Related project publications:

Wixted, J.T., Mickes, L., Dunn, J.C., Clark, S.E., & Wells, W. (2016). Estimating the reliability of eyewitness identifications from police lineups. Proceedings of the National Academy of Sciences, 113, 304-309. [ link ]

Wells, W., Campbell, B. A., Li, Y., & Swindle, S. (2016). The characteristics and results of eyewitness identification procedures conducted during robbery investigations in Houston, TX. Policing: An International Journal of Police Strategies and Management, 39, 601-619. [ link ]

Strategic approaches to sexual assault kit evidence: An action research project with the Houston Police Department

Project Staff:

William Wells, Professor, Sam Houston State University

Project Status:

Completed (2011-2015). Project results continue to be shared through conferences presentations and consultation with stakeholder groups across the country.

Project Page

National Institute of Justice Project Page

This project was funded by the National Institute of Justice, U.S. Department of Justice, to better understand the factors that have led to the generation of sexual assault kits that are never submitted to crime labs for testing. The research also identified how sexual assault investigations and prosecutions could be enhanced, in broad terms. The Houston Police Department recognized greater evidence testing must occur so the department sought federal funds to help solve this problem. Sam Houston State University was the lead research partner on this project and collaborated with HPD personnel to identify the sources of problems and ways to overcome problems. A team of researchers from the Institute on Sexual Assault and Domestic Violence at UT Austin worked on aspects of the project that focused on victim notification and integrating victim advocates into responses. Once viable responses were identified it was possible to implement solutions and measure their effectiveness.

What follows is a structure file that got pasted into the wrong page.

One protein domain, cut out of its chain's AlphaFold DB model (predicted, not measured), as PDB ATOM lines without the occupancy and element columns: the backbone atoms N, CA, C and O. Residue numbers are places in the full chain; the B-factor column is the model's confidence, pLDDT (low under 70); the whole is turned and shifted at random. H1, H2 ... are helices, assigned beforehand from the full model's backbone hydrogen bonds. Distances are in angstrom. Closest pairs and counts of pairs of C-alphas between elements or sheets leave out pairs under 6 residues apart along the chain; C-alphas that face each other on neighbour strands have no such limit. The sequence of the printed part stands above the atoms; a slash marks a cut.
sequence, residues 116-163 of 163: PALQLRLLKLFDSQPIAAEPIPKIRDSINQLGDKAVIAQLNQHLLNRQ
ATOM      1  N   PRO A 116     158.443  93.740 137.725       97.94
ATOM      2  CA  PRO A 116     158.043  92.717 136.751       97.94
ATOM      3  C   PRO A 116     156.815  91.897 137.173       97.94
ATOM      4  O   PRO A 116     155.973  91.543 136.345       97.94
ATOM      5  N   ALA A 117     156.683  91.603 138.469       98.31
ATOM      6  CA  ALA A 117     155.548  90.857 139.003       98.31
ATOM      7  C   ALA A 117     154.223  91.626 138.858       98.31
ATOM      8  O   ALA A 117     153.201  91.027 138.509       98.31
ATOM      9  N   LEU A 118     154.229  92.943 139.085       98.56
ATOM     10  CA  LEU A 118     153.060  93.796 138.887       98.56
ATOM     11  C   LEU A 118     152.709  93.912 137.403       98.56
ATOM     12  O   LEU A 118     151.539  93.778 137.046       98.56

Opening the black box of NIBIN: A process and outcome evaluation of the use of NIBIN and its effects on criminal investigations

Project Staff:

William King, Professor and Associate Dean, Sam Houston State University
William Wells, Professor, Sam Houston State University
Charles Katz, Professor, Arizona State University
Edward Maguire, Professor, American University
James Frank, Professor, University of Cincinnati
Matt Matusiak, Assistant Professor, University of Central Florida

Project Status:

Completed (2011-2013)

National Institute of Justice Webinar

This is a study funded by the National Institute of Justice, U.S. Department of Justice, to better understand how ballistic evidence is processed and utilized by police agencies across the United States. Innovative imaging methods have made it easy to compare ballistic evidence collected from multiple crime scenes. These comparisons allow investigators and crime analysts to understand whether the same gun has been used in multiple shootings. The U.S. Bureau of Alcohol, Tobacco, Firearms, and Explosives manages a national database of images collected from police departments across the country. This database is known as NIBIN: National Integrated Ballistic Information Network. Very little evidence exists about whether local police departments are making effective use of imaging technologies and NIBIN.

The research team analyzed national data on how NIBIN is being used and collected detailed data from 10 sites that appear to be using this technology in effective and innovative ways. The research team examined the way ballistic evidence testing results have been used during criminal investigations. One purpose of the project is to produce information about best practices in using ballistic evidence. Findings from this study can inform police departments across Texas about how ballistic evidence can be used effectively.

The Culture of Female Police Officers: An Examination of Performance, Perceptions, and Promotion

Project Staff:

Kadee L. Brinser, Assistant Professor, Kutztown University of Pennsylvania
Larry T. Hoover, Professor, Sam Houston State University
Rita J. Watkins, Executive Director, LEMIT

Project Status:

Completed (2015-2016)